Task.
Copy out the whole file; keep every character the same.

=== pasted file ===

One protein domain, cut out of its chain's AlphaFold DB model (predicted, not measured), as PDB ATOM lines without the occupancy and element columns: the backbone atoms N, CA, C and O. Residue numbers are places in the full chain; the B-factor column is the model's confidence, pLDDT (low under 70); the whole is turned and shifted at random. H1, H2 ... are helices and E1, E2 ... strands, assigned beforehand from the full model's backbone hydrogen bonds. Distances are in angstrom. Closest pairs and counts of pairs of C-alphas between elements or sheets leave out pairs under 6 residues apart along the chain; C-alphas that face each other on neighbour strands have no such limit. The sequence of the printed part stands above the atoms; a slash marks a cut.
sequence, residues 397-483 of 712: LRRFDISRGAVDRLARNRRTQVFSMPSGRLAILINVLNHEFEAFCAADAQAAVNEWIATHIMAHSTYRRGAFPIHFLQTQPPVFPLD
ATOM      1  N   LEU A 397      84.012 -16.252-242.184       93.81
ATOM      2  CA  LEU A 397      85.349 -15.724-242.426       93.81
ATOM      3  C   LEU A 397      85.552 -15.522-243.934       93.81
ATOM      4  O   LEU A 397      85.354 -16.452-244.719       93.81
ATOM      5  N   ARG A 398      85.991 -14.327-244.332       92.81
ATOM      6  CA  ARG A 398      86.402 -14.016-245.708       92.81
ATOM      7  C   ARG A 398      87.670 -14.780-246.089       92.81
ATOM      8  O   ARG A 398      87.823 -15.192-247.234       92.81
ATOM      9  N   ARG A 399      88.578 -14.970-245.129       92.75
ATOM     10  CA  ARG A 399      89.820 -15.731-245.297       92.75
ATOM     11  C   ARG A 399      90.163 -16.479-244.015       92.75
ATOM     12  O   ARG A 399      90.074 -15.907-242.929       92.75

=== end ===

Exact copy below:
One protein domain, cut out of its chain's AlphaFold DB model (predicted, not measured), as PDB ATOM lines without the occupancy and element columns: the backbone atoms N, CA, C and O. Residue numbers are places in the full chain; the B-factor column is the model's confidence, pLDDT (low under 70); the whole is turned and shifted at random. H1, H2 ... are helices and E1, E2 ... strands, assigned beforehand from the full model's backbone hydrogen bonds. Distances are in angstrom. Closest pairs and counts of pairs of C-alphas between elements or sheets leave out pairs under 6 residues apart along the chain; C-alphas that face each other on neighbour strands have no such limit. The sequence of the printed part stands above the atoms; a slash marks a cut.
sequence, residues 397-483 of 712: LRRFDISRGAVDRLARNRRTQVFSMPSGRLAILINVLNHEFEAFCAADAQAAVNEWIATHIMAHSTYRRGAFPIHFLQTQPPVFPLD
ATOM      1  N   LEU A 397      84.012 -16.252-242.184       93.81
ATOM      2  CA  LEU A 397      85.349 -15.724-242.426       93.81
ATOM      3  C   LEU A 397      85.552 -15.522-243.934       93.81
ATOM      4  O   LEU A 397      85.354 -16.452-244.719       93.81
ATOM      5  N   ARG A 398      85.991 -14.327-244.332       92.81
ATOM      6  CA  ARG A 398      86.402 -14.016-245.708       92.81
ATOM      7  C   ARG A 398      87.670 -14.780-246.089       92.81
ATOM      8  O   ARG A 398      87.823 -15.192-247.234       92.81
ATOM      9  N   ARG A 399      88.578 -14.970-245.129       92.75
ATOM     10  CA  ARG A 399      89.820 -15.731-245.297       92.75
ATOM     11  C   ARG A 399      90.163 -16.479-244.015       92.75
ATOM     12  O   ARG A 399      90.074 -15.907-242.929       92.75